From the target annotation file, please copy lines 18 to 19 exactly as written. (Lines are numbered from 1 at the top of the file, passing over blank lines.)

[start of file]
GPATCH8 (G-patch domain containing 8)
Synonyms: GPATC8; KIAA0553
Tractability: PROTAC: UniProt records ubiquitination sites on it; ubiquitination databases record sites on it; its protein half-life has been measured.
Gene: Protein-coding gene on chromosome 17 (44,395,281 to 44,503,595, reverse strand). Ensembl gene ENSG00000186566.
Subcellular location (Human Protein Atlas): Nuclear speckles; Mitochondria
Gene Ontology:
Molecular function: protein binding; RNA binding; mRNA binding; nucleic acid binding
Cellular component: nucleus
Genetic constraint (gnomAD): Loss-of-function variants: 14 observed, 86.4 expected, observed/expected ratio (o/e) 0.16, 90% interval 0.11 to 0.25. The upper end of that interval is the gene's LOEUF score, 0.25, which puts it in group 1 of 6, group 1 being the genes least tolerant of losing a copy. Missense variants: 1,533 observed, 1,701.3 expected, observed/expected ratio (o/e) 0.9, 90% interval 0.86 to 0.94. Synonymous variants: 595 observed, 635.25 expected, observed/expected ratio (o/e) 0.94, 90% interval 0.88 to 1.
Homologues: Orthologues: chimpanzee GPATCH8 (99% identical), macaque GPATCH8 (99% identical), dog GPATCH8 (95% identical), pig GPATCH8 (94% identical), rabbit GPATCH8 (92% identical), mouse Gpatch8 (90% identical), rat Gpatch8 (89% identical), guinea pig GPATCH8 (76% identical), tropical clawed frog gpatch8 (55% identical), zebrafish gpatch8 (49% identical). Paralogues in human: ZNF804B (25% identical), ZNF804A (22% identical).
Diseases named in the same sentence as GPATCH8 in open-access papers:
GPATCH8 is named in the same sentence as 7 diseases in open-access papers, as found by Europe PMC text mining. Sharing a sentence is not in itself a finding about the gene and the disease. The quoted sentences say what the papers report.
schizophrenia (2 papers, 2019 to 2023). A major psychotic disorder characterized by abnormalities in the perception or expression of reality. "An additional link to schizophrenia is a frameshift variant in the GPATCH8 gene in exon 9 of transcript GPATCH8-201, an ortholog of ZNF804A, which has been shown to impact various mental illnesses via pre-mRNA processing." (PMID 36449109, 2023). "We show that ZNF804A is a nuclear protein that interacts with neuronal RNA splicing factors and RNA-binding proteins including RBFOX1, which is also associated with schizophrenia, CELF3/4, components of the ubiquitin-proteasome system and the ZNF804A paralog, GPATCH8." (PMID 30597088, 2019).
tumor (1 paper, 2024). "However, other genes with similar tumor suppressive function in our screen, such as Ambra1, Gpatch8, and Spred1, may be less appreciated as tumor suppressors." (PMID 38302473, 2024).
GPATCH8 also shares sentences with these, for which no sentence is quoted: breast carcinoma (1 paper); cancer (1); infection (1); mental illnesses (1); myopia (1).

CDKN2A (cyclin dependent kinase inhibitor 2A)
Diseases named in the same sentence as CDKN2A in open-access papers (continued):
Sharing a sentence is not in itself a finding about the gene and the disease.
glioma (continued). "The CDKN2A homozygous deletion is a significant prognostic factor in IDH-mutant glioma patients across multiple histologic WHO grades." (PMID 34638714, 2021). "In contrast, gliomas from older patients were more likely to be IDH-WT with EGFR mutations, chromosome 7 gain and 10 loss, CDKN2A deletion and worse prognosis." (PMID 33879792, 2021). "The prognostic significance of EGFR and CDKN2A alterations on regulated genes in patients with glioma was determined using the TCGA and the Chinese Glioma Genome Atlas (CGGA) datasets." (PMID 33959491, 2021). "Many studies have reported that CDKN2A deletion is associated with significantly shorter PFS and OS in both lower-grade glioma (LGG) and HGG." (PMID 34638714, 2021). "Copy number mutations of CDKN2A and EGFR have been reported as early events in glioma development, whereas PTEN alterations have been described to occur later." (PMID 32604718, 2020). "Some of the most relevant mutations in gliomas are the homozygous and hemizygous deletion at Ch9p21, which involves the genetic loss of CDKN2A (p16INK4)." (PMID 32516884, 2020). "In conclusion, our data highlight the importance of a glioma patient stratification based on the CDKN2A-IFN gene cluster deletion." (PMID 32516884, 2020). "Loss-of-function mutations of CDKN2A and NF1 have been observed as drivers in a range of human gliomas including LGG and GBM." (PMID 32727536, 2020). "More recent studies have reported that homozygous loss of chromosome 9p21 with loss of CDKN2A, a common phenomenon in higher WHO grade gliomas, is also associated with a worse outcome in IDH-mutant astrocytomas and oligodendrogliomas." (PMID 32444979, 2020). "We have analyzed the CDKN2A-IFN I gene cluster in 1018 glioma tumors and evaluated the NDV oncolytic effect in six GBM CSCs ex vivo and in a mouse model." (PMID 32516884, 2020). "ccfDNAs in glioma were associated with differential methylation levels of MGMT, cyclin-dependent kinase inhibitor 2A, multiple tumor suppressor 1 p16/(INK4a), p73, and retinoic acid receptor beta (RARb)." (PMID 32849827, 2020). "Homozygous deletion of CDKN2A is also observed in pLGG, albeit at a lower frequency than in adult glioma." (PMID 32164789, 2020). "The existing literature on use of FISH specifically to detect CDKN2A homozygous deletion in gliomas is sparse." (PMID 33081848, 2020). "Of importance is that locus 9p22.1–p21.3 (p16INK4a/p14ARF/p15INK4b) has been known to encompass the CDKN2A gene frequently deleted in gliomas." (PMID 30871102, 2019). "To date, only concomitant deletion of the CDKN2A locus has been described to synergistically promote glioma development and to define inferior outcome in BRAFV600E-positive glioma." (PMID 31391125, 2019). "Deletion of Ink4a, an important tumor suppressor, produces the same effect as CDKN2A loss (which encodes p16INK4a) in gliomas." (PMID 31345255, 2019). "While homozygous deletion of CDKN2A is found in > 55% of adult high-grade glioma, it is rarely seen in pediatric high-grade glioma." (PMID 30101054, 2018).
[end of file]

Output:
Sharing a sentence is not in itself a finding about the gene and the disease.
glioma (continued). "The CDKN2A homozygous deletion is a significant prognostic factor in IDH-mutant glioma patients across multiple histologic WHO grades." (PMID 34638714, 2021). "In contrast, gliomas from older patients were more likely to be IDH-WT with EGFR mutations, chromosome 7 gain and 10 loss, CDKN2A deletion and worse prognosis." (PMID 33879792, 2021). "The prognostic significance of EGFR and CDKN2A alterations on regulated genes in patients with glioma was determined using the TCGA and the Chinese Glioma Genome Atlas (CGGA) datasets." (PMID 33959491, 2021). "Many studies have reported that CDKN2A deletion is associated with significantly shorter PFS and OS in both lower-grade glioma (LGG) and HGG." (PMID 34638714, 2021). "Copy number mutations of CDKN2A and EGFR have been reported as early events in glioma development, whereas PTEN alterations have been described to occur later." (PMID 32604718, 2020). "Some of the most relevant mutations in gliomas are the homozygous and hemizygous deletion at Ch9p21, which involves the genetic loss of CDKN2A (p16INK4)." (PMID 32516884, 2020). "In conclusion, our data highlight the importance of a glioma patient stratification based on the CDKN2A-IFN gene cluster deletion." (PMID 32516884, 2020). "Loss-of-function mutations of CDKN2A and NF1 have been observed as drivers in a range of human gliomas including LGG and GBM." (PMID 32727536, 2020). "More recent studies have reported that homozygous loss of chromosome 9p21 with loss of CDKN2A, a common phenomenon in higher WHO grade gliomas, is also associated with a worse outcome in IDH-mutant astrocytomas and oligodendrogliomas." (PMID 32444979, 2020). "We have analyzed the CDKN2A-IFN I gene cluster in 1018 glioma tumors and evaluated the NDV oncolytic effect in six GBM CSCs ex vivo and in a mouse model." (PMID 32516884, 2020). "ccfDNAs in glioma were associated with differential methylation levels of MGMT, cyclin-dependent kinase inhibitor 2A, multiple tumor suppressor 1 p16/(INK4a), p73, and retinoic acid receptor beta (RARb)." (PMID 32849827, 2020). "Homozygous deletion of CDKN2A is also observed in pLGG, albeit at a lower frequency than in adult glioma." (PMID 32164789, 2020). "The existing literature on use of FISH specifically to detect CDKN2A homozygous deletion in gliomas is sparse." (PMID 33081848, 2020). "Of importance is that locus 9p22.1–p21.3 (p16INK4a/p14ARF/p15INK4b) has been known to encompass the CDKN2A gene frequently deleted in gliomas." (PMID 30871102, 2019). "To date, only concomitant deletion of the CDKN2A locus has been described to synergistically promote glioma development and to define inferior outcome in BRAFV600E-positive glioma." (PMID 31391125, 2019). "Deletion of Ink4a, an important tumor suppressor, produces the same effect as CDKN2A loss (which encodes p16INK4a) in gliomas." (PMID 31345255, 2019). "While homozygous deletion of CDKN2A is found in > 55% of adult high-grade glioma, it is rarely seen in pediatric high-grade glioma." (PMID 30101054, 2018).